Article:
“Claims that Livestock Grazing Enhances Soil Sequestration of Atmospheric Carbon are Outweighed by Methane Emissions from Enteric Fermentation: A Closer Look at Franzluebbers and Stuedemann (2009)”
Independently published April 7, 2015. Revised 29 July 2015.
“People’s Climate March Organizers Squander Opportunity to Education the Public about the Greenhouse Gas Contribution of Livestock Agriculture”
Mike Hudak’s contribution to the more comprehensive essay co-authored by Adam Weissman and Wendy Scher titled “Marching to Nowhere: Why A ‘Big Tent’ Won’t Save the Planet”
Mike Hudak’s remarks at “Speak for Wolves: Yellowstone 2014” in Gardiner, MT USA on 28 June 2014.
“Comments on Allan Savory’s Proposed Application of “Holistic Management” to Grasslands, Including Desert Grasslands, for the Purpose of Increasing Sequestration of Atmospheric Carbon”
Initially released 13 November 2013 as an update of the memo from 2 April 2013 to the Sierra Club that was authored by Mike Hudak in collaboration with members of the Club’s Grazing Team. Revised 6 July 2015.
“How to Waive a Federal Grazing Permit for Cash”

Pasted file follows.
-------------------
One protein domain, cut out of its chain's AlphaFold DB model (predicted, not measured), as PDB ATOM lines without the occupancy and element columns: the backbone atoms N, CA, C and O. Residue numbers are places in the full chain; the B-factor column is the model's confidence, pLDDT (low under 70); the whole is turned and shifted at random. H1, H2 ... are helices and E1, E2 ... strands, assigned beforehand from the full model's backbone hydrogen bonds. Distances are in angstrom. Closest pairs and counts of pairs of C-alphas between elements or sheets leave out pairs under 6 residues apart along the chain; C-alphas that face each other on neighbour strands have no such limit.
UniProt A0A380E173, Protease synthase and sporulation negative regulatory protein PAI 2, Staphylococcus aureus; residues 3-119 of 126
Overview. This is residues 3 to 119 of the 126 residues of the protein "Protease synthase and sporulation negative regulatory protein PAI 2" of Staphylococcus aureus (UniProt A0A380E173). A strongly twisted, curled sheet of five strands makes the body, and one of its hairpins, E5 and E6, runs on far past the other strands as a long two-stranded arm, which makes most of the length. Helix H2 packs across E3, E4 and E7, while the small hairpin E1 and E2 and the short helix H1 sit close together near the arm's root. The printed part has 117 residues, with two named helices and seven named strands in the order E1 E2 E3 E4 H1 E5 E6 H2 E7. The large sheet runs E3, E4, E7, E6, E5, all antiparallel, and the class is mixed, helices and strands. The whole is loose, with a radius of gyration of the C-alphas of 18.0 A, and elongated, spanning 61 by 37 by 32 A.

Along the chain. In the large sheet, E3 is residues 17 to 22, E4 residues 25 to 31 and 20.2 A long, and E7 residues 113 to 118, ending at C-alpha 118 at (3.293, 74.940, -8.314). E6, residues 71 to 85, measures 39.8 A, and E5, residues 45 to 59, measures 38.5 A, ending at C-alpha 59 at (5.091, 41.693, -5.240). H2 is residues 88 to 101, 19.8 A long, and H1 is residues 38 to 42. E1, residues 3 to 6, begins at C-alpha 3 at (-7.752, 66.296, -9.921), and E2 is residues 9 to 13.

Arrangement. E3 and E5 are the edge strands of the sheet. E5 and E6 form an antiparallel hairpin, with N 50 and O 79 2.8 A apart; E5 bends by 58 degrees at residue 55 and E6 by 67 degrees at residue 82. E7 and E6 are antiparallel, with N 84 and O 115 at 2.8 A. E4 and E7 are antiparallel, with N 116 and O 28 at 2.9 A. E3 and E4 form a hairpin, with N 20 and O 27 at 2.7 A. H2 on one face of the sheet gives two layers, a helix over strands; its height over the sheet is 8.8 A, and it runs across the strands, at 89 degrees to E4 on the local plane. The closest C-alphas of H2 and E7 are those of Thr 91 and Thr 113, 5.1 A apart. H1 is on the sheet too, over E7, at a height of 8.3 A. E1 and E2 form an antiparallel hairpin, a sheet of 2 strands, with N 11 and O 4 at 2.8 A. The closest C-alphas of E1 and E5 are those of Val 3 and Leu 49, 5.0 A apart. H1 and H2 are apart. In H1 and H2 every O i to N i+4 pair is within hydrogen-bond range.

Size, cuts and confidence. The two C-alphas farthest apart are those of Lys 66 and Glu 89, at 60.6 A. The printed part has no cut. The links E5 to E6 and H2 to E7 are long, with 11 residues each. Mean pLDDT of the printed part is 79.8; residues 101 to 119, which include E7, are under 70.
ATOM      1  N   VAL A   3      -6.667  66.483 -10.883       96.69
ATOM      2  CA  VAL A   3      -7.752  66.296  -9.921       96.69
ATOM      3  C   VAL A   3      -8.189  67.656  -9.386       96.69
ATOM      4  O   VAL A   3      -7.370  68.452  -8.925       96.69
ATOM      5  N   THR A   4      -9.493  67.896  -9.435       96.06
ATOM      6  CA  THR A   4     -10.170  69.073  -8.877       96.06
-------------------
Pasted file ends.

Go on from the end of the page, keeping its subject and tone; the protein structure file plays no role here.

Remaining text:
Co-authored by Mike Hudak, Mark Salvo, and members of the Sierra Club’s Grazing Core Team, 24 June 2013. This is a collection of three template documents that a federal Grazing Permittee who desires to voluntarily relinquish a federal grazing permit and associated allotment for financial compensation might consult for guidance in working with a Payor providing compensation for those actions. The documents assume existence of legislation allowing for such permit/allotment relinquishment under condition of permanent permit/allotment retirement by the federal land management agency that has issued the permit. These documents are for educational and informational purposes only and do not constitute legal advice. A Grazing Permittee who wants to retire his or her federal grazing permit should contact an attorney to obtain advice specific to their situation.